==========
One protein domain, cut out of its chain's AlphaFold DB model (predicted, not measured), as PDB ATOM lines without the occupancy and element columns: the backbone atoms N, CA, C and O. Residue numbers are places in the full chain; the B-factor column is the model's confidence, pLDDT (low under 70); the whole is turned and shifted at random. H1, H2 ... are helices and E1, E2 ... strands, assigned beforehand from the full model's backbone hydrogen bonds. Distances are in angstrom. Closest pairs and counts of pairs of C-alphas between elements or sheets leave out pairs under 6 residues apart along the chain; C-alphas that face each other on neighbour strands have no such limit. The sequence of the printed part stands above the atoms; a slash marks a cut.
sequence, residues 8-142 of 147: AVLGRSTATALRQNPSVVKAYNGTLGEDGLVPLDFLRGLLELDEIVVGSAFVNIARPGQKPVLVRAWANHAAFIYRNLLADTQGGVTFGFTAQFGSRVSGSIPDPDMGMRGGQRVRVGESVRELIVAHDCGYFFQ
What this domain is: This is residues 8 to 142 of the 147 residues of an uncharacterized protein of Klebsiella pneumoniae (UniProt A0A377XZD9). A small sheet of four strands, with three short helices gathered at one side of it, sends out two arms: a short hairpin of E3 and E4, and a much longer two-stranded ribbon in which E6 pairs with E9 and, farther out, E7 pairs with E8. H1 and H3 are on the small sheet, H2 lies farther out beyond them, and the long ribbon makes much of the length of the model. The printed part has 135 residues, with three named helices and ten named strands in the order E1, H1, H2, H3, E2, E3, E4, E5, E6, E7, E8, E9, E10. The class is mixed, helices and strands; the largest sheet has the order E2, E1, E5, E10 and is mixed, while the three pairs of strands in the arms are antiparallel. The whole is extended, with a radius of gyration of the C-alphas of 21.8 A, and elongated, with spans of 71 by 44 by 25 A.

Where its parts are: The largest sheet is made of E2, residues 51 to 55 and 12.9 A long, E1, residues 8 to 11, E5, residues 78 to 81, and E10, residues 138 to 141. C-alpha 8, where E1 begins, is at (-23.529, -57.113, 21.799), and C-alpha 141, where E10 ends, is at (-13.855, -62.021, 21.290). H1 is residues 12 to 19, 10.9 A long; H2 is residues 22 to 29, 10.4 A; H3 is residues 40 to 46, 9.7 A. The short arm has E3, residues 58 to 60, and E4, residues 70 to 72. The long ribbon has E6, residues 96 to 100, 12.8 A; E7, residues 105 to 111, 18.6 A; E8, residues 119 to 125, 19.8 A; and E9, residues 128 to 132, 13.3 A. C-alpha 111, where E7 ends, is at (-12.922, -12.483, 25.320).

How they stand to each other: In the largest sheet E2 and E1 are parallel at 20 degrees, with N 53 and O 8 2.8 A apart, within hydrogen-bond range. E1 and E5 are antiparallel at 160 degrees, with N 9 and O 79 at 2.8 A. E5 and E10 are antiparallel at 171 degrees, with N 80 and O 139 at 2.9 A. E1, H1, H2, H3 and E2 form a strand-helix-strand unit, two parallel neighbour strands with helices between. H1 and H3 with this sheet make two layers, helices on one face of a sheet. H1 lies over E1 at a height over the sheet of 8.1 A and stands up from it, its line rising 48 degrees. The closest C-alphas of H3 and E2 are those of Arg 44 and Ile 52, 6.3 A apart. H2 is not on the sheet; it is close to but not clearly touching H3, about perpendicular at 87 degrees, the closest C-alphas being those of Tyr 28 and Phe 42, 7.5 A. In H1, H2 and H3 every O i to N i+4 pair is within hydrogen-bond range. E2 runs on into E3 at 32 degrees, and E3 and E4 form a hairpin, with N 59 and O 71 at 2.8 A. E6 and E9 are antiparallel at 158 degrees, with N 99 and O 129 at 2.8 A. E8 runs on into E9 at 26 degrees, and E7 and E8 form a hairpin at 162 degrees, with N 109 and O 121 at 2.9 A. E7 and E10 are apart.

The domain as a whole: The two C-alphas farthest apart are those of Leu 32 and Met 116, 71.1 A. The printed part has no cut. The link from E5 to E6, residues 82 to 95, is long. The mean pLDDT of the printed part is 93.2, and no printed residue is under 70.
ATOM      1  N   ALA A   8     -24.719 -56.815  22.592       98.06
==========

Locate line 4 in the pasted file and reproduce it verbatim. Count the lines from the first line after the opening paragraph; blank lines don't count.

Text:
How they stand to each other: In the largest sheet E2 and E1 are parallel at 20 degrees, with N 53 and O 8 2.8 A apart, within hydrogen-bond range. E1 and E5 are antiparallel at 160 degrees, with N 9 and O 79 at 2.8 A. E5 and E10 are antiparallel at 171 degrees, with N 80 and O 139 at 2.9 A. E1, H1, H2, H3 and E2 form a strand-helix-strand unit, two parallel neighbour strands with helices between. H1 and H3 with this sheet make two layers, helices on one face of a sheet. H1 lies over E1 at a height over the sheet of 8.1 A and stands up from it, its line rising 48 degrees. The closest C-alphas of H3 and E2 are those of Arg 44 and Ile 52, 6.3 A apart. H2 is not on the sheet; it is close to but not clearly touching H3, about perpendicular at 87 degrees, the closest C-alphas being those of Tyr 28 and Phe 42, 7.5 A. In H1, H2 and H3 every O i to N i+4 pair is within hydrogen-bond range. E2 runs on into E3 at 32 degrees, and E3 and E4 form a hairpin, with N 59 and O 71 at 2.8 A. E6 and E9 are antiparallel at 158 degrees, with N 99 and O 129 at 2.8 A. E8 runs on into E9 at 26 degrees, and E7 and E8 form a hairpin at 162 degrees, with N 109 and O 121 at 2.9 A. E7 and E10 are apart.